Hartford amends subdivision law

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B y Jaime Thomas

The Hartford Town Board amended its subdivision law and landfill law at a meeting May 14.

Before, contiguous pieces of land that were centrally deeded were considered to be one property. The owner would have to go through subdivision processes and fees in order to sell one plot. But if the plots were not adjacent, the law allowed them as separate pieces of property.

“That doesn’t make any sense,” Town Supervisor Dana Haff said last week. He and several board members spoke up last month in favor of changing the wording.

“It’s a detriment to your individual property rights. Why should you have to go to your governing body, jump through hoops and pay fees to sell a piece of property you have the deed for,” Haff said in April. In response, John Holmes, a member of the town planning board, asked the board to hold off on their decision.

“It’s a very easy process to come before the planning board. I’m simply asking tonight to wait on a decision until the planning board has a chance to discuss this,” Holmes said in April.

During this month’s public hearing about the issue, Haff said Ronald Combs, another planning board member, again requested the town wait to take any action on the subdivision law.

However, the board did vote to alter the definition of parcel and subdivision. A property owner is now subdividing only if breaking up a single plot of land, rather than several adjacent plots.

Additionally, property owners in Hartford will no longer be allowed to create landlocked parcels; all parcels must have road frontage. Haff said this will take effect going forward, but if such a situation already exists, the owner will not be penalized.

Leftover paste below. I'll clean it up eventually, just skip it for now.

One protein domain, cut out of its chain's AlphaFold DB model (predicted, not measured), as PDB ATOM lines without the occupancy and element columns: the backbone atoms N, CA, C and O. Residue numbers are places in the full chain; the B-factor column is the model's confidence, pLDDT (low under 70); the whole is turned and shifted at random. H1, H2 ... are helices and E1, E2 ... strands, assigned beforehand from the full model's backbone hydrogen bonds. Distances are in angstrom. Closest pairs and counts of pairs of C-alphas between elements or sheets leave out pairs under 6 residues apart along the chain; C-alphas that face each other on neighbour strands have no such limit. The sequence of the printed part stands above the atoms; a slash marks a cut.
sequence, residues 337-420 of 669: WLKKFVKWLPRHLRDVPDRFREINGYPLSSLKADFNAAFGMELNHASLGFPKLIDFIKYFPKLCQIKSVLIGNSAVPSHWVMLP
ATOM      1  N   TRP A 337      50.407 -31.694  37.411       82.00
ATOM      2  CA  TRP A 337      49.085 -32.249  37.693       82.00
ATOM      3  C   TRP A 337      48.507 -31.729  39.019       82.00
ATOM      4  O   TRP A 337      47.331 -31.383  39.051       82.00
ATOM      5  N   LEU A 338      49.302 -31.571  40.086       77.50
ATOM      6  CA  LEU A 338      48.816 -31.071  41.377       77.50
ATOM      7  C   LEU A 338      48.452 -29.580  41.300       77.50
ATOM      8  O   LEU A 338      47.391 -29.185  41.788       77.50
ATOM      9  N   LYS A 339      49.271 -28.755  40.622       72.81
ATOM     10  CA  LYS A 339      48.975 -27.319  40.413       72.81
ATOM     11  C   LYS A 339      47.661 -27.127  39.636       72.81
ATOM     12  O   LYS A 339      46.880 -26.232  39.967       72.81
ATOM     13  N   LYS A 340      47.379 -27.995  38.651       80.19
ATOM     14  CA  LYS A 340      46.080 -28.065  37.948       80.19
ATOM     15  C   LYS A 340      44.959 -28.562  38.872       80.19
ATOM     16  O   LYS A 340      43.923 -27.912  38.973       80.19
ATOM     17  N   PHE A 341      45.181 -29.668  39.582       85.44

As for the landfill law, Haff said there was a section in the old law that said if people intentionally violate the law, they would be held accountable. During the meeting, the town board voted to take out the word ‘intentionally,’ so those who own a dump or landfill are responsible to know and follow proper procedure.

“Ignorance of the law is no excuse,” Haff said.

During the meeting he also told the board that this year’s Washington County dairy princess is Allison Parrott, an eleventh-grader from Hartford.

“We’ve had the dairy princess come from Hartford for four out of the last five years; that’s something we’re proud about,” he said.

Haff also announced that the e-waste collection the town organized during townwide cleanup day last month garnered nearly 5 tons of electronic refuse. The 9,600 pounds of old televisions, computers, monitors and more was in two piles that were 4 feet high, 4 feet wide and 40 feet long.

The youth commission now has a vacancy, as Chris Thorpe, who was an alternate, will no longer serve. The next board meeting will be held on June 11 at 7 p.m.

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